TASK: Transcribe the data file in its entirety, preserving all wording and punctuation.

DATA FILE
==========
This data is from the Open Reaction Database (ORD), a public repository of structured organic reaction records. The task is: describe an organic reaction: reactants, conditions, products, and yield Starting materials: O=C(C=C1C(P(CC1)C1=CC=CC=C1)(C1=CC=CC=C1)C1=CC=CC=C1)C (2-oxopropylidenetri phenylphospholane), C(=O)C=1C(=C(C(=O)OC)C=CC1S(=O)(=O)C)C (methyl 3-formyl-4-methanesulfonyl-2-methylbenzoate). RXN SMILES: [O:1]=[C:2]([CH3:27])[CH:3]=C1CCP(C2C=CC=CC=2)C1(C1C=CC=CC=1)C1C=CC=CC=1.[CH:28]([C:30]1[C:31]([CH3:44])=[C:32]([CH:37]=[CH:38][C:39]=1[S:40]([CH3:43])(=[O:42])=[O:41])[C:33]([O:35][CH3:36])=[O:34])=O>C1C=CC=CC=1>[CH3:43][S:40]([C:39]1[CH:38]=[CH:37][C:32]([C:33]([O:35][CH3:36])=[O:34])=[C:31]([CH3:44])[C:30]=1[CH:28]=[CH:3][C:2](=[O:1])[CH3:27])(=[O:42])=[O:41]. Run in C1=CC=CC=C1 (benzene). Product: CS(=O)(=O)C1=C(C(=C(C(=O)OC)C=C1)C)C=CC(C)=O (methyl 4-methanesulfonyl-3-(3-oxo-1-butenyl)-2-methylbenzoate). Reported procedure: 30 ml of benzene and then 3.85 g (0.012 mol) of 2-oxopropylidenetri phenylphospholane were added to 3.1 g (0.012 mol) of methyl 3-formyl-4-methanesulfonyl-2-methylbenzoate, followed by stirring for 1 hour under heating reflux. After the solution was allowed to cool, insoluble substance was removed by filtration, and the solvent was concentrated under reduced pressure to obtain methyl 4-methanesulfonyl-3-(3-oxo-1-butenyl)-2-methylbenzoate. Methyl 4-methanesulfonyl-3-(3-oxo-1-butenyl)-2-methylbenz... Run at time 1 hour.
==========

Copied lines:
This data is from the Open Reaction Database (ORD), a public repository of structured organic reaction records. The task is: describe an organic reaction: reactants, conditions, products, and yield Starting materials: O=C(C=C1C(P(CC1)C1=CC=CC=C1)(C1=CC=CC=C1)C1=CC=CC=C1)C (2-oxopropylidenetri phenylphospholane), C(=O)C=1C(=C(C(=O)OC)C=CC1S(=O)(=O)C)C (methyl 3-formyl-4-methanesulfonyl-2-methylbenzoate). RXN SMILES: [O:1]=[C:2]([CH3:27])[CH:3]=C1CCP(C2C=CC=CC=2)C1(C1C=CC=CC=1)C1C=CC=CC=1.[CH:28]([C:30]1[C:31]([CH3:44])=[C:32]([CH:37]=[CH:38][C:39]=1[S:40]([CH3:43])(=[O:42])=[O:41])[C:33]([O:35][CH3:36])=[O:34])=O>C1C=CC=CC=1>[CH3:43][S:40]([C:39]1[CH:38]=[CH:37][C:32]([C:33]([O:35][CH3:36])=[O:34])=[C:31]([CH3:44])[C:30]=1[CH:28]=[CH:3][C:2](=[O:1])[CH3:27])(=[O:42])=[O:41]. Run in C1=CC=CC=C1 (benzene). Product: CS(=O)(=O)C1=C(C(=C(C(=O)OC)C=C1)C)C=CC(C)=O (methyl 4-methanesulfonyl-3-(3-oxo-1-butenyl)-2-methylbenzoate). Reported procedure: 30 ml of benzene and then 3.85 g (0.012 mol) of 2-oxopropylidenetri phenylphospholane were added to 3.1 g (0.012 mol) of methyl 3-formyl-4-methanesulfonyl-2-methylbenzoate, followed by stirring for 1 hour under heating reflux. After the solution was allowed to cool, insoluble substance was removed by filtration, and the solvent was concentrated under reduced pressure to obtain methyl 4-methanesulfonyl-3-(3-oxo-1-butenyl)-2-methylbenzoate. Methyl 4-methanesulfonyl-3-(3-oxo-1-butenyl)-2-methylbenz... Run at time 1 hour.